July 2016 Bar Bulletin
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The Etiquette of Half-Staff and More

By Rick Stroup
Interim Director

 

On June 12, Omar Mateen murdered 49 people and wounded 53 in the Pulse nightclub in Orlando, Florida. This prompted President Obama to direct that all U.S. flags be lowered to half-staff as a demonstration of remorse and national solidarity; a sad and solemn duty he has had to perform over two dozen times since he took office seven-plus years ago.

Documented instances of flying flags at half-staff occur as far back as the 17th Century, but it’s safe to speculate that for as long as nations, governments and other groups of people have rallied around or believed themselves allied to a flag and what it symbolizes, altering its position has been used as a way to convey honor or remorse. It is also a testament to the power a flag can embody that improper handling, defacement and destruction of flags have been seen in most countries, including our own, as a potent way to convey dissatisfaction and anger.

Few of us know that there is actually a portion of the United States Code that lays out the rules for determining when the U.S. flag can be lowered to half-staff — 4 U.S.C. Chapter 1. The statute, as a whole, includes a wide variety of information about the U.S. flag, including the proper number of stars and stripes, how to add new stars for new states, penalties for defacing the flag (least within the District of Columbia), the text of the Pledge of Allegiance, and the proper position and manner of the flag’s display.

In particular, Section 7(m) empowers the president to order the lowering of the U.S. flag in a variety of circumstances, primarily as a symbol of respect or remembrance upon the death of principal members of the U.S. government, principal members of state or territorial governments, and in honor of members of the armed forces who died while serving on active duty.

The following excerpt from that section is often cited to support the president’s decision to call for half-staff lowering in situations outside of these parameters, such as the Orlando shootings: “In the event of the death of other officials or foreign dignitaries, the flag is to be displayed at half-staff according to Presidential instructions or orders, or in accordance with recognized customs or practices not inconsistent with law.”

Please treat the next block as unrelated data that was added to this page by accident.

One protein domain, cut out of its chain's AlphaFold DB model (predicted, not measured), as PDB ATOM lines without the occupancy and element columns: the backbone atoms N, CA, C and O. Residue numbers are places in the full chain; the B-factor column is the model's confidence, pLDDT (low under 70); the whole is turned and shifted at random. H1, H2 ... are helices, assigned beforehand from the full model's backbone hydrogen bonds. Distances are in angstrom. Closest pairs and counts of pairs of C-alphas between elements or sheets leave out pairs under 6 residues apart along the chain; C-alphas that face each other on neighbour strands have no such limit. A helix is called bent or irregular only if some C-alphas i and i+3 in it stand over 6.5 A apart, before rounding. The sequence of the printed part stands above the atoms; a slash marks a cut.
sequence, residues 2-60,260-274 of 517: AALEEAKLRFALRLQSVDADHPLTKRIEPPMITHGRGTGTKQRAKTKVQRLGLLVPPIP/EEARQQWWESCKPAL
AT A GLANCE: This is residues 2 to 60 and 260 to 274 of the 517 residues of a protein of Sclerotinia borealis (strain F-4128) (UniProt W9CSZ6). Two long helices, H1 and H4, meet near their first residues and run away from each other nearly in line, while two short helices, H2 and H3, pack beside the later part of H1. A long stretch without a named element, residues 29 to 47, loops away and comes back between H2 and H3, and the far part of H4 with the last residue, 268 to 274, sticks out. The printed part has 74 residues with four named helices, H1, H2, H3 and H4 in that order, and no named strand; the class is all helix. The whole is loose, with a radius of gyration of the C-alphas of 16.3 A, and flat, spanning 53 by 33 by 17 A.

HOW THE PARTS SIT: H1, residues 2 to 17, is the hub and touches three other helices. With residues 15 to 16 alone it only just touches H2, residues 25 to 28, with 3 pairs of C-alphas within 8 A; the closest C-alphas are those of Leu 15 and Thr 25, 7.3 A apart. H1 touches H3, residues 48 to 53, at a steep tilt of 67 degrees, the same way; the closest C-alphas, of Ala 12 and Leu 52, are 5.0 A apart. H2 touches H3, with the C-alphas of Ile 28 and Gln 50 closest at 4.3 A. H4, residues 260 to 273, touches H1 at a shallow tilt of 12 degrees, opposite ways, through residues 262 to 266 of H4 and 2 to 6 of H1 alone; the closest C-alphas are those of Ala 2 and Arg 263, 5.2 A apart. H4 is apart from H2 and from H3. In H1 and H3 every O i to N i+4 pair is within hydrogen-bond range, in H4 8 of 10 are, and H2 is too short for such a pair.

State and local government officials usually comply with the presidential directive, but not always. For example, the commissioners in Cole County, Missouri, declined to follow President Obama’s proclamation for the Orlando shootings, saying that they “[feel] for these victims and for their families, but … don’t feel this was a time for the flag to be lowered.”

Washington’s governor is empowered to direct the lowering of our state flag and U.S. flags flown at our state government facilities in the following instances:

• Peace Officers Memorial Day;

• Memorial Day;

• Patriot Day;

• National Pearl Harbor Remembrance Day;

• In the event of the death of a principal federal or state government official;

• In the event of the death of a state government employee, or a member of the public safety community, killed in the line of duty; and

• In the event of the death of a member of the armed forces from Washington while serving on active duty.

Our governor’s directives also encourage citizens and businesses within the state to join in the observance, but it is not required by executive order or law. You can review our state’s flag lowering rules and the specific orders issued by our governor at the Official Actions section of the governor’s website: http://www.governor.wa.gov/.


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